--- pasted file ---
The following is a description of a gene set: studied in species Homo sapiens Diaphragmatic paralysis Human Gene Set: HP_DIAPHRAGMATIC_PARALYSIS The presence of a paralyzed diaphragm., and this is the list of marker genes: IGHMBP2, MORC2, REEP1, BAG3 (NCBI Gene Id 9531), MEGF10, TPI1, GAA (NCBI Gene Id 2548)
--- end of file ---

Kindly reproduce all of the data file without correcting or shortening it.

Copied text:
The following is a description of a gene set: studied in species Homo sapiens Diaphragmatic paralysis Human Gene Set: HP_DIAPHRAGMATIC_PARALYSIS The presence of a paralyzed diaphragm., and this is the list of marker genes: IGHMBP2, MORC2, REEP1, BAG3 (NCBI Gene Id 9531), MEGF10, TPI1, GAA (NCBI Gene Id 2548)